Student Composition Concert preview
By Caroline Ho, Arts Editor
Students are getting ready to present their newly-written musical works at the Douglas College Student Composition Concert taking place on Friday, December 2. The free concert, which is put on by the Music Department at the end of every semester, features original works composed and performed by students taking Introduction to Composition I, as well as private students taught by Doug Smith, head of the composition program at Douglas College.
The pieces written over the semester span a wide range of genres: classical, avant-garde, jazz, popular, and more. “It is an extremely eclectic selection of music,” said Smith. There are few restrictions on the types of music composed, and he encourages students to explore stylistic boundaries with their compositions. The pieces are written for—and will be performed by—a variety of instruments, including piano, guitar and other strings; many different percussion instruments; horns, woodwinds, brass; and a couple of larger ensembles with 9 or 10 players.
For the most part, these works have never before been performed outside of classrooms and practices, and the concert will be their premiere to a public audience. It has also been some of the students’ very first experience composing original work.
Smith believes that having students write and perform their own pieces is an excellent learning opportunity. He also has an assignment where students are required to write a piece of music to be played by someone else, which teaches them how to communicate their musical ideas to another person through paper.
He hopes that learning to compose augments the students’ appreciation of the art by discovering how a musical work is created and assembled. “It’s one thing to look at it and watch it and appreciate it, another thing to actually put it together, whether it’s [to] write a piece of music or build a piece of furniture,” he said. Some people benefit more from the technical aspects of composition, others see it more as a poetic way to explore ideas—there are many different insights to be gained.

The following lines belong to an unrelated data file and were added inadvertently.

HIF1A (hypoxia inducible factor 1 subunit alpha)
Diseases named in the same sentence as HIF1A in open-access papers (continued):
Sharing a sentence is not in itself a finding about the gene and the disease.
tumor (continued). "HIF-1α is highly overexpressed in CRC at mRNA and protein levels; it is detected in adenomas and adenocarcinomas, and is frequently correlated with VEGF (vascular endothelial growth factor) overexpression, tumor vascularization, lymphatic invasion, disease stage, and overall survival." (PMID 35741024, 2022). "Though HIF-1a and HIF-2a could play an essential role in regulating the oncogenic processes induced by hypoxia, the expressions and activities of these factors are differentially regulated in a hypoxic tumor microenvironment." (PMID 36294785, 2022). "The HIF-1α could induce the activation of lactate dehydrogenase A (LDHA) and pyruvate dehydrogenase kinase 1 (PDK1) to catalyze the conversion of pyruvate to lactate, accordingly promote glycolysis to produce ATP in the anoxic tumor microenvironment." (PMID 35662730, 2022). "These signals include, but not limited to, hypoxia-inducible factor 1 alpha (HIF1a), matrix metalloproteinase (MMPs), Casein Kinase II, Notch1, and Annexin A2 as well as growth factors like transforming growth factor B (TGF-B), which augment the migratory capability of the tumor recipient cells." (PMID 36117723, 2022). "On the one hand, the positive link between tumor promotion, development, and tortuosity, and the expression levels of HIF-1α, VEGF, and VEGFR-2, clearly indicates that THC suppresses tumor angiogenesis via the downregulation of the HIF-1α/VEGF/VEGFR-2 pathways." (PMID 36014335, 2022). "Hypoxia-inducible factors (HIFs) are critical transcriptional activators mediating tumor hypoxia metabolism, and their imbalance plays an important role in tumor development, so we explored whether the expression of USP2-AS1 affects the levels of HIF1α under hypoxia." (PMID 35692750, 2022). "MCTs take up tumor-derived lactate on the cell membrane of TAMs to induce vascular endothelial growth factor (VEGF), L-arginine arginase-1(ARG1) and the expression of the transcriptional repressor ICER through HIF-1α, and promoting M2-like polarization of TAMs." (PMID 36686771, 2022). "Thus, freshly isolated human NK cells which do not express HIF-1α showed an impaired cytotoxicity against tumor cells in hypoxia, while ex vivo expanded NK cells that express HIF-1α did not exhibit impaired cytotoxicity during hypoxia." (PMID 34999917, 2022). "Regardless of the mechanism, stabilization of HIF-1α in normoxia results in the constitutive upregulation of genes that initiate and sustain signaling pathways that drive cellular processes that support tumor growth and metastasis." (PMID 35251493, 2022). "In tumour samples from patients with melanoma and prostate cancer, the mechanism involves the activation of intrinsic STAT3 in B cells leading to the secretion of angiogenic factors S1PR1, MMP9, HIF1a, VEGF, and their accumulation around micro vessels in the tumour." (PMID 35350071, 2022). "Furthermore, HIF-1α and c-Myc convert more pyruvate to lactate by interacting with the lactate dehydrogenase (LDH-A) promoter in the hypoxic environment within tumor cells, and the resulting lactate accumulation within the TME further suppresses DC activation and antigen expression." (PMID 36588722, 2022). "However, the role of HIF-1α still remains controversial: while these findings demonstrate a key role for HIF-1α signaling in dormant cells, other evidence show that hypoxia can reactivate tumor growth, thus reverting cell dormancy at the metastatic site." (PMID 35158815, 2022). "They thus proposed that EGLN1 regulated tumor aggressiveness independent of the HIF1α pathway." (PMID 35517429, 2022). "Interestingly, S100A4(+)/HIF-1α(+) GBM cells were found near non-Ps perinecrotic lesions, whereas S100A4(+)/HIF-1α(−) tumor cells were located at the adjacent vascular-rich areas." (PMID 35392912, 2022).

Smith said that writing a piece of music for a class isn’t hugely different from composing on your own, although it does impose requirements and deadlines, which can be very helpful for the more pedagogical side of development. It also lends a level of structure that students often find beneficial. “Music is an art, but it’s also a craft,” said Smith, and like any craft, it requires practice and discipline.
Of course, this is from a professional perspective, and many of the students who have gone through the composition program have gone on to become professional musicians. But for an amateur musician who wants to write music, Smith said, the only important thing is to enjoy doing it.
The Student Composition Concert will take place at 7:30 p.m. on December 2 in the Laura C. Muir Performing Arts Theatre. Admission is free and it is open the public, so everyone is welcome to attend with an open mind, open ears, and an open heart.